Survey outcomes of online activity
The research also looked into the evolving use of online resources in consumers’ purchasing behaviour and found that nine out of ten Irish adults made online purchases last year. Most likely items to be purchased online include clothing and footwear (49% of respondents), hotel and accommodation (46%), transport services (44%) and books, DVDs, music and games (42%).
Before their last significant purchase, almost two-thirds of consumers visited the website of the retailer from which they made the purchase. Over half (54%) also visited the website of businesses selling similar products. More consumers also read online reviews (35%) than spoke to in-store staff (32%).
The internet was the most common primary source of information on new products and services for consumers, as identified by 26% of respondents. This was followed by TV or radio (24%), friends or family (13%), in a shop (12%) and social media (10%).
With regards to sources of honest information on products and services, 63% of consumers indicated that they trust feedback from family and friends, followed by customer reviews (58%) and independent product or service experts (39%). Interestingly, females are more trusting of both family and friends, and customer reviews, while males are relatively more trusting of independent experts and direct sales information from store staff or websites. Consumers under the age of 35 put most trust in anonymous online customer reviews when finding out about new products and services.
Two-thirds of consumers said that their purchasing decisions are influenced by other customers’ experiences, while a similar proportion often share their experiences as consumers, regardless of whether these are positive or negative.
Hearn commented: “Our research highlights the ever increasing importance of online resources for both consumers and businesses. Consumers use the internet to research product information, compare prices, check availability and find out about the opinions and experiences of other consumers. However the internet is now also empowering consumers and they are embracing the opportunity to share their opinions, positive and negative, about products and services they have purchased. Critically, these opinions are seen as more reliable than the retailer’s message, and even independent product experts, and are influencing the purchasing decisions of others.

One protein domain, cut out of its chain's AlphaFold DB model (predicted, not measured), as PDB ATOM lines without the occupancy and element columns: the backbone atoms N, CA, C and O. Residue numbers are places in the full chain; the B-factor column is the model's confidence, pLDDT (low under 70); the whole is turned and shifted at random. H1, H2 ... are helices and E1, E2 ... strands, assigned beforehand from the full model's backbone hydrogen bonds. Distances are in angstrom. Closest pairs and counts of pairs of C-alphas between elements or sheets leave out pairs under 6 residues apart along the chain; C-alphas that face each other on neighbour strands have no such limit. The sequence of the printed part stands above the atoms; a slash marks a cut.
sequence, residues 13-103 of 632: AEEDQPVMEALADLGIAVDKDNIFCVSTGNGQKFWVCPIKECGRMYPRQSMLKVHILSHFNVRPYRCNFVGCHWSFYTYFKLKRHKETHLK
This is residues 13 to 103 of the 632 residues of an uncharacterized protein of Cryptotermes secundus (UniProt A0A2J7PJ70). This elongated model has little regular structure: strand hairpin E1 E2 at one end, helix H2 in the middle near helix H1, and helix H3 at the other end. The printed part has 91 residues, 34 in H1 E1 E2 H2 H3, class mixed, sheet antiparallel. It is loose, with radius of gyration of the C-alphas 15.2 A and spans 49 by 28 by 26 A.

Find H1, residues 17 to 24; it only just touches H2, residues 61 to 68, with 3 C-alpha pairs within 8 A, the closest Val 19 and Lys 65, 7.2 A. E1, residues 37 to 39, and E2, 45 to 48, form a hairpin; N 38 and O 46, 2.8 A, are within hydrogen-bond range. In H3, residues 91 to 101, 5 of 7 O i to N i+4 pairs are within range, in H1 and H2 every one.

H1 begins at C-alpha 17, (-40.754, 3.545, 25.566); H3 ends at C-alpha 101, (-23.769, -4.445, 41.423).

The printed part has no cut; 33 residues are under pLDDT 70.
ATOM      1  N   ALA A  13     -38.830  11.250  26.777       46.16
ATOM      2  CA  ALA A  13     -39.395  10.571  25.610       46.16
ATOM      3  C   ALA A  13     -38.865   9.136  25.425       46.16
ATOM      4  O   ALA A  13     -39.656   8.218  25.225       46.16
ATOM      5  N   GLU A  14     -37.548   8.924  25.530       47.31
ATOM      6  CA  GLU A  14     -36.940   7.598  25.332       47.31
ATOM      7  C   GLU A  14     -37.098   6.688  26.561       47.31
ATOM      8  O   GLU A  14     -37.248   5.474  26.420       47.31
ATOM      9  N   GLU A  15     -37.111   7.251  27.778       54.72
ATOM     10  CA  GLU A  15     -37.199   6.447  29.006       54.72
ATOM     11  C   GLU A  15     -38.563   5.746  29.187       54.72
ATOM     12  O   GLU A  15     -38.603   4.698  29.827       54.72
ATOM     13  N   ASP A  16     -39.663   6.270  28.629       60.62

“For businesses, no longer is it sufficient to simply maintain an online presence. Customer engagement needs to evolve further. Old established patterns can no longer be relied on, and businesses need to rethink about how they engage with consumers. Do they actively engage in online conversations taking place in external forums? Do they just monitor online content as a way of gaining customer feedback? Although this new landscape can appear daunting it cannot be ignored and the rewards for those who get it right, and for those up-and-coming businesses who are seeking to challenge the incumbents, are clear.”
Notes to Editors
About the survey
The research was carried out by Amárach as part of an omnibus survey. A total sample of 1,000 was achieved with quotas set on gender, age, social class and region to achieve a sample aligned with the national population. Interviewing fieldwork dates were 20 to 27 March 2015.